by Brooks Hays
Washington (UPI) May 19, 2013
It wouldn't be an understatement to say the Internet has changed everything. But what's next?
Some -- economists, journalists, human scientists and others -- say our future lies 3-D printers, a technology that's been described as "the biggest upheaval in manufacturing since the industrial revolution."
As the Internet matures, it will continue to define the 21st century, of course. Humans, after all, are living in the Age of Big Data -- an age in which massive amounts of information are collected and recorded, and giant, supremely sophisticated computers able to sort and study said data. Everything is smart: smart phones, smart cars, smart houses and more.
But more so than artificial intelligence and Google, some scientists think 3-D printers -- the new machines that take all this data and turn into tangible materials and usable products -- will be even more revolutionary.
Three-dimensional printers can make a 3-D object, of almost any shape, using a digital model; although many basic 3-D printers use plastic, printers have been designed to build objects out a full range of materials, including metals, concrete, fabrics and more.
Already, in China, 3-D printers have begun building houses. Earlier this year, WinSun, a private firm, used giant three-dimensional printers to build the walls of houses, spraying, layer-by-layer, a mixture of cement and construction waste. Using the printers, the walls of 10 single-story houses were built and erected in a single day. The reduction in labor and material costs make such houses exceptionally affordable, as $5,000 each.
"We can print buildings to any digital design our customers bring us," WinSun CEO Ma Yihe said. "It's fast and cheap."
Early in the evolution of this game-changing technology, 3-D printers have demonstrated a knack for the grand and the minute. The technology can build not just the giant walls of houses, but also tiny computer chips. As usual, technology begets more technology.
Perhaps most impressive -- and promising -- is the technology's foray into healthcare. Three-dimensional printers have helped advance the fields of prosthetics, stem cells and dentistry, just to name a few.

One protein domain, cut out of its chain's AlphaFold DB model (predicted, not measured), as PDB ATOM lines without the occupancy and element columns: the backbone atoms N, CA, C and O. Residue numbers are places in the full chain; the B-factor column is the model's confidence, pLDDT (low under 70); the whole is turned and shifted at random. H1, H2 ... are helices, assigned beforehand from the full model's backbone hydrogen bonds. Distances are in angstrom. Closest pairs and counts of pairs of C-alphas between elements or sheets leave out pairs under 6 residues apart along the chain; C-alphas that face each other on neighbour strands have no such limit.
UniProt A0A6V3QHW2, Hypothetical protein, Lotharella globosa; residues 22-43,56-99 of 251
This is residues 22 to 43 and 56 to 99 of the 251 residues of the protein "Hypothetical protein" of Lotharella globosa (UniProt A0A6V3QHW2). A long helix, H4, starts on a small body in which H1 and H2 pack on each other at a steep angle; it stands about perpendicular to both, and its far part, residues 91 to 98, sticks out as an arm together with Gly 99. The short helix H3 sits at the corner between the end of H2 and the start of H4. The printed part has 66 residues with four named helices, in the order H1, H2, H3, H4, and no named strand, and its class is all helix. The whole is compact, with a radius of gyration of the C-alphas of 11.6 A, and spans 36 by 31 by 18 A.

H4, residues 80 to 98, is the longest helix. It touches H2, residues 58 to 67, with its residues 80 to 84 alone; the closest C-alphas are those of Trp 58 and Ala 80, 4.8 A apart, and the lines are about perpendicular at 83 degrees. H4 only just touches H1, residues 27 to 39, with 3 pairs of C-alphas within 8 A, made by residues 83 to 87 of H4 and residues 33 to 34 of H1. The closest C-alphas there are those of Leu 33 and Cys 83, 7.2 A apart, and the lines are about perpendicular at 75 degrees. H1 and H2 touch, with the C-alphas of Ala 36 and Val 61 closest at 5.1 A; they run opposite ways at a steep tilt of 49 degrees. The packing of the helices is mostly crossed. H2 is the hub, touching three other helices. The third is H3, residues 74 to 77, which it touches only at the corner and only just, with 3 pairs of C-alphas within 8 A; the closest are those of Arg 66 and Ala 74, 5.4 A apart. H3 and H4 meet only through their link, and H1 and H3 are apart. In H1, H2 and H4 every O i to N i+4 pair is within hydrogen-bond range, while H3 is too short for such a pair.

At the Intelligent Polymer Research Institute at Wollongong University in New South Wales, researchers are mixing seaweed extracts with human stem cells to build new living components for patients.
"We're looking at extracts from seaweed that can actually form the structural component of 3D printed parts that we're using in studies for nerve, muscle, bone and cartilage regeneration," the institute's director, Professor Gordon Wallace, explained. "We really are just scratching the surface at the moment."
In South Shreveport, Louisiana, dentists are using 3-D imaging and printing technology to print new porcelain teeth and dental implants.
"South Shreveport Dental is making the process of crowns a lot easier for patients with revolutionary technology called the CEREC by Sirona," explained Dr. Andrew Simpson. "The CEREC is a 3D intra-oral camera that sends a live color video feed to a computer where data is saved and transformed into a virtual crown making a single visit crown possible for patients."
Patients can have a crown, veneer, or onlay made in a single visit to the dentist's office. Dr. Simpson at South Shreveport Dental noted, "Technology's progress is helping us to address the needs of patients faster and more accurately than ever before."
Some suggest the 3-D printer signals the end of shopping. Why go to the mall, when you can print whatever you want or need right in the comfort of your own home?
The technology is currently too expensive for it proliferate into middle class homes, as the Internet has, but a time may come (not far from now) when 3-D printers aren't just the purview of tech companies and medical research -- but a way to avoid a trip to the store.
Space Technology News - Applications and Research
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